For gardeners, landscapers, and outdoor athletes such as golfers, spring is their time to shine. Unfortunately, the joy of these pursuits is often dimmed by encounters with plants such as poison ivy and wild parsnip.
Every year, approximately 50 million Americans are treated for painful, weeping rashes caused by allergies to Toxicodendron species such as poison ivy, poison oak, and poison sumac. This so-called “Rhus dermatitis” (Rhus, Greek for “sumac,” was once the botanical name for the
Toxidodendron genus) is the most commonly-diagnosed allergy in the United States. Anywhere from 50-85% of Americans have a sensitivity to Toxicodendron.
Toxicodendron species are not the only plants to cause rashes and irritation.Wild parsnip (and its invasive Apiaceae cousin, giant hogweed), ragweed, stinging nettle, and wood nettles are all capable of producing rashes and other painful symptoms when people unwittingly come into contact with their oils and prickly fibers.
Anyone who spends time outdoors can experience reactions to these common weeds–even those with no prior history of sensitivity. Fortunately, there are things you can do to prevent exposure to the irritating compounds in these plants. When exposure does occur, there are things you can do to minimize the discomfort and speed up healing.
Urushiol: What It Is, Why It Hurts, and Weed Allergy
Urushiol is a fat-soluble compound found in the leaves, stems, and vines of Toxicodendron species. It is produced when leaves or other plant matter are bruised–for example, when we brush against it or step on it during a hike. Pulling a vine from a tree or fence is the most common story in the dermatology clinic.
Once contact is made, urushiol penetrates the outer layer of skin or stratum corneum. The full effects are not noticed immediately in most cases, but an immune response begins. Langerhans cells break down the urushiol and “present” the molecules to T cells in the lymph system. This in turn sounds the alarm for several bursts of cytokines and chemokines.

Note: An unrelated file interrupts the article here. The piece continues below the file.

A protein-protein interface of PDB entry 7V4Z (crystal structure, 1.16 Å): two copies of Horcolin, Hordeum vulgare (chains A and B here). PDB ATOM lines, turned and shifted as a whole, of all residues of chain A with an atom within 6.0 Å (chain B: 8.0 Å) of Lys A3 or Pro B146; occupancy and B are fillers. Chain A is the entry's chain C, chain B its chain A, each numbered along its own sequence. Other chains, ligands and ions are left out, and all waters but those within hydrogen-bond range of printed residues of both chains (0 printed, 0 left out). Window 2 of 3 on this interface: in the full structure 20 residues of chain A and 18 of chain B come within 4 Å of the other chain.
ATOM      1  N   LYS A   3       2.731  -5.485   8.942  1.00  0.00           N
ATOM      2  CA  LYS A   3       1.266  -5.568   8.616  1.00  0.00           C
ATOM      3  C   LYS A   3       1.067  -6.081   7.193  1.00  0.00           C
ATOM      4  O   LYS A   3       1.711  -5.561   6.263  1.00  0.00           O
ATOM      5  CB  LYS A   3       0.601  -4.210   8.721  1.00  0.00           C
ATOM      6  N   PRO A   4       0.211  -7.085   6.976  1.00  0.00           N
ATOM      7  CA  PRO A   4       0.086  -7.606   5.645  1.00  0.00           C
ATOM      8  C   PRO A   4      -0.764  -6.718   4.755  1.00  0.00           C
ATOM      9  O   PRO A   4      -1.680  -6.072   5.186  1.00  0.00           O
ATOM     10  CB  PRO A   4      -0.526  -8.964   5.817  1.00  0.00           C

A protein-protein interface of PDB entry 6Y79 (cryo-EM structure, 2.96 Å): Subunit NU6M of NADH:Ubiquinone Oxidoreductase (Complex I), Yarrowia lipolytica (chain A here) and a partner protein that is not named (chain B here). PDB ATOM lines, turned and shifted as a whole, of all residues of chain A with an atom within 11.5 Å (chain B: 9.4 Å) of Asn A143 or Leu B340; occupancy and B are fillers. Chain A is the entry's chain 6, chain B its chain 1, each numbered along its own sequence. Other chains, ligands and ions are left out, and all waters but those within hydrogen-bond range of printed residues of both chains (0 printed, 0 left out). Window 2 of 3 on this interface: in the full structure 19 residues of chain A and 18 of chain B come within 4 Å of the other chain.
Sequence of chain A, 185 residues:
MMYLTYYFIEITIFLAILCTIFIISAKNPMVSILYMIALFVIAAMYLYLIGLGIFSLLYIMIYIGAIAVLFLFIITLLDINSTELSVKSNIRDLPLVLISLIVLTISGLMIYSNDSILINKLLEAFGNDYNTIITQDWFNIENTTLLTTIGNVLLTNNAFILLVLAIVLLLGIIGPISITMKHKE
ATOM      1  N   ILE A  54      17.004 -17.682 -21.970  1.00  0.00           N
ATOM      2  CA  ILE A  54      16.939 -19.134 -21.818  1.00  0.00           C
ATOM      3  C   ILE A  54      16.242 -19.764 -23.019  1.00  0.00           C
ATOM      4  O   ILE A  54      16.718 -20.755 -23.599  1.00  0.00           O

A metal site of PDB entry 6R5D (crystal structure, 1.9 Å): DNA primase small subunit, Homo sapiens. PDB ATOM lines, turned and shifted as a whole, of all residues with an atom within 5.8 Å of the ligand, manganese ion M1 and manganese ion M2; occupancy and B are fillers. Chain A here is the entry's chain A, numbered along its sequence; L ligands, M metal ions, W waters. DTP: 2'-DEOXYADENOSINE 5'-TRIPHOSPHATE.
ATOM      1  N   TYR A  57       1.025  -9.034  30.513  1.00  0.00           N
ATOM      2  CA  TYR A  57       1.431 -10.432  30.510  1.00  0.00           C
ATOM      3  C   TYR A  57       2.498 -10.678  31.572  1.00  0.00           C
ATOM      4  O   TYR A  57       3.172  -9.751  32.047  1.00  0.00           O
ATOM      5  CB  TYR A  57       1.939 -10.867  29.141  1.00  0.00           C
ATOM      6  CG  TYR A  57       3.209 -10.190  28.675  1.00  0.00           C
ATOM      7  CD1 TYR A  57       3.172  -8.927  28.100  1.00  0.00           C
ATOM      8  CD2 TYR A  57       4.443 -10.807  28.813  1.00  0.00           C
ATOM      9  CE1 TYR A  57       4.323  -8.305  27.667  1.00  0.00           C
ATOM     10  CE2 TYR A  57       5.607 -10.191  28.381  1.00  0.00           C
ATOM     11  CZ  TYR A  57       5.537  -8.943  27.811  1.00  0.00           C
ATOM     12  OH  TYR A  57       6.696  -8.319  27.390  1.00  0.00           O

Over several hours or even days, the body mounts and reinforces immune responses against the stubborn urushiol molecules. The result is inflammation: redness, itching, and fluid-filled papules or vesicles form in lines over skin that might have only been itchy and red before.
This is what is known as a Type IV hypersensitivity, a reaction mediated by immune system cells–in this case, the T cells. It is a “delayed” reaction that escalates as more cells are recruited to expel the urushiol. Itching and rash forty-eight hours after exposure is the classic story.
Other Plant-Based Irritants
Other plants can also cause irritation or severe reactions, although the irritation is caused by different mechanisms.
Stinging Nettle is such a well-known skin irritant that its Latin name, urtica, is the root word for the medical term for hives–urticaria. When someone unwittingly grasps or brushes against a nettle plant, the downy-looking trichomes or “hairs” on the leaves and stems inject irritating substances such as formic acid (also found in ant venom), serotonin, acetylcholine, and histamine. These substances all cause inflammation in the skin.
Wild parsnip, a less “civilized” cousin of carrots and celery, is an invasive weed that was brought to North America by the first European settlers. It and its close kinsman, giant hogweed, are both umbelliferous plants from the Apiaceae family, and they both cause a skin reaction called phytophotodermatitis–a long word that indicates a rash caused by plant-induced light sensitivity. Although they are not native to North America, they’ve spread so successfully here that they have become nuisances.
These plants are identifiable by lacy clusters of flowers called umbels. Wild parsnip has golden yellow umbels that usually do not exceed six inches in diameter. Giant hogweed is a tall, shrub-like plant with large, white umbels that are often larger than 24 inches in diameter.
The sap of these plants contains chemicals called furanocoumarins that make the skin more sensitive to damage from UV radiation. This is not an allergic reaction–but in its early stages, phytophotodermatitis symptoms can be mistaken for rhus dermatitis or other contact allergies. It is more like a localized sunburn or chemical burn; there is no immune response such as that seen with rhus dermatitis.